Play list: A high-profile group of musicians, including Pearl Jam, R.E.M., the Roots and Rosanne Cash, is petitioning the government to release a list of all the music that was played at Guantanamo prison during coercive interrogations. These artists protest the use of music in torture, a practice that has been discontinued. Suzanne G. Cusick, a music professor at New York University who has researched the use of music as torture, says that “sound at a certain level creates sensory overload and breaks down subjectivity and can [bring about] a regression to infantile behavior.” She adds that this effect depends “on the constancy of the sound, not the qualities of the music” (Washington Post, October 22).
Next best option: Two methods have been used to squash insurrectionist movements in non-Western countries, says political commentator William Pfaff— and both have failed. One method, used in the early years of the Vietnam War, treats an insurrection as a conventional military operation and attempts to overwhelm it with superior military force. The other approach is the “clear and hold” method popularized by General David Petraeus in Iraq and being considered for use in Afghanistan. Pfaff suggests the best option is not to get into the situation in the first place; second best is to get out as quickly and gracefully as possible, which is what Pfaff recommends for the U.S. in Afghanistan (williampfaff.com).
Holy rollers: Portland, Oregon, is known as a bike-friendly city, with 6.4 percent of commuters pedaling their way to work. But it comes with a cost: there have been three cycling fatalities this year and six in 2007 (though none in 2008). It seemed natural to the priest at St. Stephen’s Episcopal Parish to bless a new church shrine honoring Madonna del Ghisallo—the patron saint of cyclists—and to remove some pews so that cyclists could roll their bikes into the sanctuary to pray before the shrine. Thirty-five cyclists showed up for the blessing of the shrine, which features a painting of the Madonna watching over a ghostlike riderless bike. The priest blessed each of the bikes by squirting a few drops of holy oil on the bike chains (RNS).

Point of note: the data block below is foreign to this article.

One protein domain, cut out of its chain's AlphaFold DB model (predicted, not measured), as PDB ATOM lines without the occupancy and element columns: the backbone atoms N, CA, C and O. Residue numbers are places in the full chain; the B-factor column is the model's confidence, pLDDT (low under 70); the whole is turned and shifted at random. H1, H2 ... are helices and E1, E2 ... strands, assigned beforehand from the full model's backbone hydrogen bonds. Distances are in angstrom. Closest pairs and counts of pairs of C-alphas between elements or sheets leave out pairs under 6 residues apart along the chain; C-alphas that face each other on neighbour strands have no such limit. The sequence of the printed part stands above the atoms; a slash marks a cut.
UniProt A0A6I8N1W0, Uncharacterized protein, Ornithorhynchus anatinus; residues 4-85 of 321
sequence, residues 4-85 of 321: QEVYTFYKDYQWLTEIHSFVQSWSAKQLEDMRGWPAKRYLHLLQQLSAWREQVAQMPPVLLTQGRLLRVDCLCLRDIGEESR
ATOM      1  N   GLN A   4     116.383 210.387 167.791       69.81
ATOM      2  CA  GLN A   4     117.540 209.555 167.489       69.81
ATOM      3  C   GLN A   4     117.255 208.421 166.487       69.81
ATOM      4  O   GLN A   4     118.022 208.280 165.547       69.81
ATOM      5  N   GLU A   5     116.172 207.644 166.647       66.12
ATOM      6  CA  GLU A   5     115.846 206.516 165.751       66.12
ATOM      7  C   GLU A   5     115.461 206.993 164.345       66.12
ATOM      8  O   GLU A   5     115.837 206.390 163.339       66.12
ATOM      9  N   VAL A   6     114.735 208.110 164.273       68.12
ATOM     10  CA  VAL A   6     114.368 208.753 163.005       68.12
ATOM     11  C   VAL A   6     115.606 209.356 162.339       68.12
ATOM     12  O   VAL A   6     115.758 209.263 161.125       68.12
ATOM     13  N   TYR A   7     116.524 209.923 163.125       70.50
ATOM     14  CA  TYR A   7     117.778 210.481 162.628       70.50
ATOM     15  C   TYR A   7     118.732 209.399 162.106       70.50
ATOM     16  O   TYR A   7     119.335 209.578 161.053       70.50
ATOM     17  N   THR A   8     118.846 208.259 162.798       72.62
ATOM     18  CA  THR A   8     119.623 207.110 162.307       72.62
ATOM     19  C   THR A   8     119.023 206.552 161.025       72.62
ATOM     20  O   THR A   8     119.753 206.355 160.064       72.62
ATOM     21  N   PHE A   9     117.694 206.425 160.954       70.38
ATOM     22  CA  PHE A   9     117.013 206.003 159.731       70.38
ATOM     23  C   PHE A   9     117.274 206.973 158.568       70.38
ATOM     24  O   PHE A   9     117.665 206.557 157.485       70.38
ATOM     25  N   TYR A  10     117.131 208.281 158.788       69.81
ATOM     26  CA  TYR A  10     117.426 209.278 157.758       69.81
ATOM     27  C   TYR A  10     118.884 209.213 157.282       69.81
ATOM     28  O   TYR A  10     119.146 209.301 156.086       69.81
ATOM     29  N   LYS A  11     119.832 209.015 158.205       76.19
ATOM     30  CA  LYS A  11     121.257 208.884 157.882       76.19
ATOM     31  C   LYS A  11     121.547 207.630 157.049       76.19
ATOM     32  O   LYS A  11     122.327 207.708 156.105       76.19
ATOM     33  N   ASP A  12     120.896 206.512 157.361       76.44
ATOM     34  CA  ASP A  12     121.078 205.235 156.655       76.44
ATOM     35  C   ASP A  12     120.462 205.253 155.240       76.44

Bravado is a killer: By the time Americans reach the age of 85, women outnumber men 2.2 to 1. And among people in their nineties this disparity grows to 3 to 1. Men are at greater risk for coronary heart disease, suicide and homicide. Despite the fact that from birth males are more fragile than females, boys and men are conditioned to be tough. Hence, males are much more reluctant to seek medical help. “The cultural reasons for not going to the doctor are killing men,” says Dr. Marianne J. Legato, author of Why Men Die First (Web MD).
Disarmed: An armed robber apologized to a cashier in Indianapolis, but he said he had to rob the currency exchange because times are tough and he had a two-year-old to support. When the cashier started to cry, asking the man to reconsider his actions and mentioning God, the robber asked her to pray with him. On their knees, they prayed for nearly ten minutes. The robber gave the cashier the sole bullet in his gun as a sign he wouldn’t hurt her. He sent the cashier into the bathroom and then took only $20 from the cash register before leaving (UPI).